David Robert Mitchell directs Andrew Garfield, Riley Keough and Grace Van Patten in this L.A. set slacker mystery set around missing girls, secret symbols, wealthy conspiracies and THE DOG KILLER.
This opened to awful reviews and got buried in a very limited release. As Mitchell’s follow-up to It Follows it is raggedly loose where his horror breakthrough was iron tight, with a less easily likeable protagonist where as that film gave us Maika Monroe in a pleasing final girl mode. Both however share a beautiful creepiness, an unashamed male gaze and unfathomable curses. What might have stopped this unclassifiable film from gaining popularity is its length and lack of resolution.
Garfield’s horny loser opens up many cans of worms… there’s at least five different Fortean intrigues that pull at his attention… some crawl into each others’ cans neatly, others wiggle off unexplained and a few just takeover the story leaving more questions than answers. If there is any point to it all by the end credits, it is maybe that Garfield’s meandering detective should be getting his life in order and maturing rather than wasting his time on secret codes and retroactive stalking. We all need to grow up and give less of a shit about old pop culture and passing fancies.
Yet the joy of the film is exploring him – and us – making connections. Some are easy movie buff references. Rebel Without a Cause, Zodiac, 2001: A Space Odyssey, The Great Gatsby and many other classics are winkinly stolen from. Other are self contained. A Playboy cover, a ‘signed’ Nirvana poster, a hobo symbol, an antique cereal packet, a balloon girl… all are introduced then echo visually throughout the haphazard journey. Whether it be pairing up obtuse images or joining narrative dots between quirky characters who vy for his and our attention. Some are quirky hipster wannabes, others Lovecraftian threats.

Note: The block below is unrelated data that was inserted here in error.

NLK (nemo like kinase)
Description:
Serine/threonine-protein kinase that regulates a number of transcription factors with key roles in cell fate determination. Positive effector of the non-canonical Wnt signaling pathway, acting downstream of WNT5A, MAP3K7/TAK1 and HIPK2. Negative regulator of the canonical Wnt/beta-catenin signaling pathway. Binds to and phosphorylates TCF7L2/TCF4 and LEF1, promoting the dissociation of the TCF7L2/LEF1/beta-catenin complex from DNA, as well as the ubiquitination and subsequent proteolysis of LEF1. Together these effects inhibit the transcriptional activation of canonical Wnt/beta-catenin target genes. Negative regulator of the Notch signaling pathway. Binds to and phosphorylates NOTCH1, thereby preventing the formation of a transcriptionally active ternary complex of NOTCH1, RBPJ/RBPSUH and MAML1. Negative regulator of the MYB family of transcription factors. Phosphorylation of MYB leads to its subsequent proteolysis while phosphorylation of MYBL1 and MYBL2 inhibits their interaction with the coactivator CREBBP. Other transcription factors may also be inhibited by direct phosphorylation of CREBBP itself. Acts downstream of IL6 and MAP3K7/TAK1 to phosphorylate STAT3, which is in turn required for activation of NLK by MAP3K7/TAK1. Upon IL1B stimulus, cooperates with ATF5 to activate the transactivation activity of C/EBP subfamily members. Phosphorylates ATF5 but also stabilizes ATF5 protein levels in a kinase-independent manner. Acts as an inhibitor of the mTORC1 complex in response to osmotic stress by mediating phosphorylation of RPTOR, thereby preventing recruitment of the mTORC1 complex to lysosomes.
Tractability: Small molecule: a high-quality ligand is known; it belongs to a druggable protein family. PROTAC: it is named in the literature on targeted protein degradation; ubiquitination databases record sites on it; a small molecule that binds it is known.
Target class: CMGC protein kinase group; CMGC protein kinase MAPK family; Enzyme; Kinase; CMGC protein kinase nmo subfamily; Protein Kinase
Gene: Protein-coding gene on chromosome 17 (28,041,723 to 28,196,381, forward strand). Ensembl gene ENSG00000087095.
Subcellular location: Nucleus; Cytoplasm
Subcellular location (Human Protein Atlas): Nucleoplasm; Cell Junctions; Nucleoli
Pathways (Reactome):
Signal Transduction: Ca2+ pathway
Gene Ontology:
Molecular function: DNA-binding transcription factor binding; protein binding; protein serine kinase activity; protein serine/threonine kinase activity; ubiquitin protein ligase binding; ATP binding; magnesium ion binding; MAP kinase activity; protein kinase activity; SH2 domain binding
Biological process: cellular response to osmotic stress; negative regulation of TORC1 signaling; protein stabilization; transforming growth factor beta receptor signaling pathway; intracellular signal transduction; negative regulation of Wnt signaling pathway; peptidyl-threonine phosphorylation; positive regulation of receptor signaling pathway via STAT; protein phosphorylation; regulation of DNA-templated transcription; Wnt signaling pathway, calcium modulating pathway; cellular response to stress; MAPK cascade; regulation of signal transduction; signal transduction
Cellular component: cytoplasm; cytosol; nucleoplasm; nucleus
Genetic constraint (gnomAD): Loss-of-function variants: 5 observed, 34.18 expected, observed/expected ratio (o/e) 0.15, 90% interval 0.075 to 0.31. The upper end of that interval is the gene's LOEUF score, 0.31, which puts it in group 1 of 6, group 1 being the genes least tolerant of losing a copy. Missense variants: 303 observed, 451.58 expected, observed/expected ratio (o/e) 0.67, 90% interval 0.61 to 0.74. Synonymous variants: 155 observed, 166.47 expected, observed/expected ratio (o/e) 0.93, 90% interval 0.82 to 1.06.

I’ve only watched this once but I got lost in a deep, rich, often surreal piece of cinema that felt like it demanded repeat viewings. As a man, and we all know our faults as a gender, I found it very arousing, as a cinema buff I found it self aware and playful. Sure, it would have been easier for Mitchell to tie off his wavering obsessions in a neat bow, or to shift completely into a familiar genre like psychological horror or neo-noir by the third act. But instead it sits like an awesome puzzle, showcasing a lesser seen side of sleazy Hollywood, a brave and subtle performance by Garfield (his best so far) and lots of beautiful starlets in strangely erotic situations. Some sequences will do nothing for you, others (like our meeting with THE SONGWRITER) stay with you creepily like Lynch’s or The Coens’ best enigmas. Either way, this is distinctive, idiosyncratic auteur filmmaking, the kind cults are born from.
My Top 10 L.A. Movies
1. True Romance (1993)
2. The Terminator (1984)